Vandal

Middle-Earth: Shadow of War • Destroy a Monument • 10G • 52.72% of gamers unlocked this

I had seen this achievement on the list a couple of times now, and the percentage of completion prompted me to assume that it would be something I stumble across during the course of my gameplay. Sure enough, my brief session this morning (with no purpose, just intended to log on and kill a few orcs) caused me to stumble across a large orc statue in the middle of a stronghold.

If I was Monty Burns, I would have rubbed my hands together and salaciously whispered “Excellent.”

There’s no pop-up or tutorial to instruct you how to actually destroy the monument. My experience of digital vandalism is largely confined to the Just Cause series, which usually involves placing explosives onto a statue and … well … pushing a button. Here, I shot arrows into the statue, detonated the nearest explosive barrel and swung my sword at it a few times, but – as it turns out – all you have to do is climb onto the head, click RB and Talion will do the rest of the work for you.

Exit, one monument.

In other gaming news, I still have no gaming PC yet, so I’m feeling a bit tetchy about all the gaming goodness I’m missing out on. It’s not like I’ve actually got any time to play anyway – but you know what they say about absence and the heart!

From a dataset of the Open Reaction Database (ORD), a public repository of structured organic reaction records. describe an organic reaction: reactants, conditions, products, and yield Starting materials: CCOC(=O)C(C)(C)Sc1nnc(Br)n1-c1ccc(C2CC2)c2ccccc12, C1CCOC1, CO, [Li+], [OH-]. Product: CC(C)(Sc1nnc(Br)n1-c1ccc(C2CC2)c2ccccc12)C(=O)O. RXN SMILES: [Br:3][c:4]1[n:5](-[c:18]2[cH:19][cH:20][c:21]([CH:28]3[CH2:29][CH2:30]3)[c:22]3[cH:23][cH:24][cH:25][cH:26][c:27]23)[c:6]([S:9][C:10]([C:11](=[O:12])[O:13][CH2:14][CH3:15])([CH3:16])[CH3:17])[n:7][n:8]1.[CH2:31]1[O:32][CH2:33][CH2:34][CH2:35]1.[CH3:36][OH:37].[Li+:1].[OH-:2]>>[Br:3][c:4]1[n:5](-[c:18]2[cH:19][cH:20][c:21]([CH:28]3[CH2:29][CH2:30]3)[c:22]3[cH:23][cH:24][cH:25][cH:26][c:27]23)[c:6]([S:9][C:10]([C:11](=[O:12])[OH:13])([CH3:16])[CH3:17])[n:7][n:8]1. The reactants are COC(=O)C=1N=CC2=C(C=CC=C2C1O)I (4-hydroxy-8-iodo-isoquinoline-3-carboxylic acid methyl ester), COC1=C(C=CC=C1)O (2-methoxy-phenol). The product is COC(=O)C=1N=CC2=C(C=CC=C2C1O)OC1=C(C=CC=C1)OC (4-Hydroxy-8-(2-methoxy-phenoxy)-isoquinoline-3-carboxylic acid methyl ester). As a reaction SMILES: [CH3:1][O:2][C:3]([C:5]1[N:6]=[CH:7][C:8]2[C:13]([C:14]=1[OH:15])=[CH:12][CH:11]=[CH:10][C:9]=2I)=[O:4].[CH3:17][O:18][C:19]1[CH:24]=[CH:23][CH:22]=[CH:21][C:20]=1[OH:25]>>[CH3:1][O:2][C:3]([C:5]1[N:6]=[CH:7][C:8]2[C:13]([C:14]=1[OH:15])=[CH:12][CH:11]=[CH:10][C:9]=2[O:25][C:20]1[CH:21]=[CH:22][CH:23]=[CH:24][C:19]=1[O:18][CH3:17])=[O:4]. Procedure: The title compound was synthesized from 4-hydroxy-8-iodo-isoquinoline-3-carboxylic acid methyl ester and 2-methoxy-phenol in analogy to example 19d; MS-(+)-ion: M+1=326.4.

Promise Keeper

Middle-Earth: Shadow of War • Issue a Death Threat, and then successfully kill the target • 20G • 31.15% of gamers unlocked this

A bit more Middle-Earth today, and – if I’m honest – this was a bit of a cherry picked achievement. For much of the last week, I’ve really just been working my way through Mordor and killing and building up Orcs for my army without any real rhyme or reason. I think the mechanism is a bit different from the previous game, in that the ‘pleb’ orcs don’t hang around and they certainly don’t do anything for you beyond fight in the here-and-now (or, at least, not attack you), which is frustrating, but it’s also equally fun – and so while I am likely not making much narrative process, I also feel like I’m doing what gaming is supposed to be about – having fun.